So do I have faith that Obama has all the right answers? I do not. I don’t have a lot of faith in any economic theories at the moment right now. What i do know, however, is that many of the economic theories of the conservative movement have proven themselves to be unmitigated disasters. No, I do not have faith in the laffer curve (i.e., cutting taxes produces more revenue). No, i do not have faith that slashing regulation of the financial industry will lead to lasting prosperity and growth.
As for the things I do believe at the moment, which form the basis of my newly crafted “faith”, here is a sampling.
I believe that the Phil Gramm-led repeal of the Glass-Steagal Act was one of the largest factors in creating monstrous financial institutions that became too big to fail, which ultimately required trillions of dollars of our hard-earned tax money to be given to them as bailouts.
I believe that Bush was the worst criminal to inhabit the oval office in at least the last century (Monica Lewinsky and Watergate pale in comparison to the politicization of the Justice Department and the indiscriminate torture of detainees in U.S. custody).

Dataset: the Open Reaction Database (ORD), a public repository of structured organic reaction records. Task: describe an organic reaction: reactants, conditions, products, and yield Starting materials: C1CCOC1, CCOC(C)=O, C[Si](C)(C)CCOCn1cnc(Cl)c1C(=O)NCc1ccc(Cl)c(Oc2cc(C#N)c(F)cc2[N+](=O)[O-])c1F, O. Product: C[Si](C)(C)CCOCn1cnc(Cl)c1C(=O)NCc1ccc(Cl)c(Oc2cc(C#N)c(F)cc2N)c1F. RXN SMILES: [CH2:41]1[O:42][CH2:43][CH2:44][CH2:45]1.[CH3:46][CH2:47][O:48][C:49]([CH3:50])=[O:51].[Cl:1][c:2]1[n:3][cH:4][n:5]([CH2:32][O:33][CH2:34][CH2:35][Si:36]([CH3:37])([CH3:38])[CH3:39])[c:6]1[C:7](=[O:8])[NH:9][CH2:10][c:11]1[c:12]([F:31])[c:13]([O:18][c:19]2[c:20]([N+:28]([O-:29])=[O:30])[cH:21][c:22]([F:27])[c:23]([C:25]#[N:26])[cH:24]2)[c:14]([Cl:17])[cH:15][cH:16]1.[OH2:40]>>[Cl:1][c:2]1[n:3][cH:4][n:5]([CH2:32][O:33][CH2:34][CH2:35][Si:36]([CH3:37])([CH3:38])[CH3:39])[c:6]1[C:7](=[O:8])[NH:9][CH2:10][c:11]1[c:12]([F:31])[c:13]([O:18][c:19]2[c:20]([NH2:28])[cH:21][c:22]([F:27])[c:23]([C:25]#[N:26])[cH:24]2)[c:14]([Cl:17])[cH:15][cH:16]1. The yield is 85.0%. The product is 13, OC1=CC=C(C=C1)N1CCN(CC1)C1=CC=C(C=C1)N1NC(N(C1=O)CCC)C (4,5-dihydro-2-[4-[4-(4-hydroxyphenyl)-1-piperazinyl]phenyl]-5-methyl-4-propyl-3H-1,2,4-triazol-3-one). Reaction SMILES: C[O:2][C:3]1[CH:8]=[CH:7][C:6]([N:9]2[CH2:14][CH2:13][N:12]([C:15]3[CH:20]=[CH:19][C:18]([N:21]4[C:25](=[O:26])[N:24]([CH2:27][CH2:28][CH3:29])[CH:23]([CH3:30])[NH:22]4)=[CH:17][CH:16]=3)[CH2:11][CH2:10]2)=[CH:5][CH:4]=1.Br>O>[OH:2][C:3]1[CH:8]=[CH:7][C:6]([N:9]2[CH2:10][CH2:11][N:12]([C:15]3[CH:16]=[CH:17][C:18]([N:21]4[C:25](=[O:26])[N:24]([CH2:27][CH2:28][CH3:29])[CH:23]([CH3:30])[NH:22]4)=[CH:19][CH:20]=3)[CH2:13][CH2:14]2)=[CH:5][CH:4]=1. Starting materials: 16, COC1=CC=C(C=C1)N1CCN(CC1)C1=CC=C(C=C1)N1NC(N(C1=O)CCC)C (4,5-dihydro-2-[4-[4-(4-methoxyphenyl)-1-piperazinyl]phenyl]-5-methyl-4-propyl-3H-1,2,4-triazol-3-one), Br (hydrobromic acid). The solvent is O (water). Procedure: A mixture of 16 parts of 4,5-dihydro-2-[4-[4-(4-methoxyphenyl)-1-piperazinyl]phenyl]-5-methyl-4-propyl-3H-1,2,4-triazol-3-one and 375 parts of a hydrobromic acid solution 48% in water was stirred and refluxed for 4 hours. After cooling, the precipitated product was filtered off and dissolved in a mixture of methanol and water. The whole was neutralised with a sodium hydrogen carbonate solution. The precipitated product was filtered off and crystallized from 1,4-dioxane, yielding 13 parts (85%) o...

I believe that Bush and the Republican leadership of the last eight years are guilty of at least gross negligence and incompetence when it comes to the management and stewardship of our country and our economy.
I believe that most of the problems that Obama is being forced to deal with right now were created by the criminality and mismanagement of the country during the Bush years.
I believe that certain conservative economic precepts (such as restrained spending, balanced budgets, less statism, etc.) still have some merit, yet are generally not appropriate during a severe recession in which consumer spending has cratered and banks are not lending to small businesses.